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In a few weeks, the nation will likely reach a grim milestone that once seemed unimaginable: 1 million COVID-19 deaths.
According to Johns Hopkins University, more than 964,000 Americans have died of complications from COVID-19, and nearly 50,000 in the past 28 days.
At that rate, the U.S. will surpass 1 million coronavirus deaths in about 20 days, or the end of March.
The death toll is especially staggering when you consider what Americans thought it would be at the start of the pandemic. According to a Yahoo News/YouGov poll conducted at the time, 88 percent predicted that the U.S. death toll — then at 28 — would never top 10,000.
In April 2020, President Donald Trump said the projected number of American deaths related to the coronavirus would be “substantially under” 100,000 people.
“It looks like we’ll be at about a 60,000 mark,” Trump said on April 19, 2020. The U.S. passed 100,000 coronavirus deaths a month later.
In February 2021, shortly after he took office, President Biden addressed the nation from the White House after the U.S. surpassed 500,000 COVID-19 deaths.
“As we acknowledge the scale of this mass death in America, we remember each person and the life they lived,” Biden said. “They’re people we knew. They’re people we feel like we knew.”
Around that time, nearly a quarter (23 percent) of Americans said that a close friend or family member had died of COVID-19.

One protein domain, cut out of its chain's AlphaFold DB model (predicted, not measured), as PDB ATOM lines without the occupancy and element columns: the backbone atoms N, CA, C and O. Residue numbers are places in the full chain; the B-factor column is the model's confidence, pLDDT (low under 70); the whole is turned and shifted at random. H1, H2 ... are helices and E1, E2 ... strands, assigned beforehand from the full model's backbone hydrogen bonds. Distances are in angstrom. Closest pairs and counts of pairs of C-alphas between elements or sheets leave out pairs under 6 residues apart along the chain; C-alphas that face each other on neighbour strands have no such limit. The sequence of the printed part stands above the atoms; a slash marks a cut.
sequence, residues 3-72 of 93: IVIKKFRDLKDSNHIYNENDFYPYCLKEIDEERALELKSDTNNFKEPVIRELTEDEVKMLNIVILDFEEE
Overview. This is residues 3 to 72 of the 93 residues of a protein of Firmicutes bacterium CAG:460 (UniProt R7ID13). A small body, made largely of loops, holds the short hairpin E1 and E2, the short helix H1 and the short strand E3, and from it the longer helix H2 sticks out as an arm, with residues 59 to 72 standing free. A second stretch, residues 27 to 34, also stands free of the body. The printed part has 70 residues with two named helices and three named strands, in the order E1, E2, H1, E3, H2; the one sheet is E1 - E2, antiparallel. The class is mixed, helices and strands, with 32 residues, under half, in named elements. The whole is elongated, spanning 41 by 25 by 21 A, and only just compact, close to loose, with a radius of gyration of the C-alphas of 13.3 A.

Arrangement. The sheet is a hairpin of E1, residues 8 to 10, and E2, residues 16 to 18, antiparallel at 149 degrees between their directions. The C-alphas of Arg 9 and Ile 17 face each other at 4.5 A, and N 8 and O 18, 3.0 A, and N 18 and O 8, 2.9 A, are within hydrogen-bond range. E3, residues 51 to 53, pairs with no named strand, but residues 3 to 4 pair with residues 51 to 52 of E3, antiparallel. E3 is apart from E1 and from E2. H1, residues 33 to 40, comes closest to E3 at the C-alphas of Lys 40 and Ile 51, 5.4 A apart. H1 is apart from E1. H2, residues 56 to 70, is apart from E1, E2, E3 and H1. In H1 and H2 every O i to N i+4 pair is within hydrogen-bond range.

“We have to fight this together, as one people, as the United States of America,” Biden said. “That’s the only way we're going to beat this virus. … We can do this.”
Last July, Biden delivered an Independence Day speech in which he all but declared victory over COVID-19.
"We are emerging from the darkness of years; a year of pandemic and isolation; a year of pain, fear and heartbreaking loss," he said. "Today, we're closer than ever to declaring our independence from a deadly virus."
But the emergence of the highly contagious Delta and Omicron variants, combined with the reluctance of a large swath of Americans to get vaccinated, set back that declaration indefinitely.
The president has since acknowledged that clear victory over the coronavirus, at least from a federal government perspective, may never come.
“Look, there is no federal solution,” Biden said on Dec. 27. “This gets solved at a state level.”
During the past few months, many states have decided to lift mask requirements and other restrictions.
In February, California became the first state to formally shift to an "endemic" approach to the coronavirus, with Gov. Gavin Newsom announcing a plan that emphasizes quick reaction to community outbreaks over mandates and shutdowns. "We will work to live with this virus," he said.
Earlier this month, the Biden administration unveiled a similar plan to keep COVID-19 from causing mass disruption in the months and years to come.
During his State of the Union address, Biden vowed to move the country beyond the emergency stage of the pandemic, while also refusing to give up the fight.
“I know some are talking about living with COVID-19,” the president said. “But tonight, I say that we never will just accept living with COVID-19.”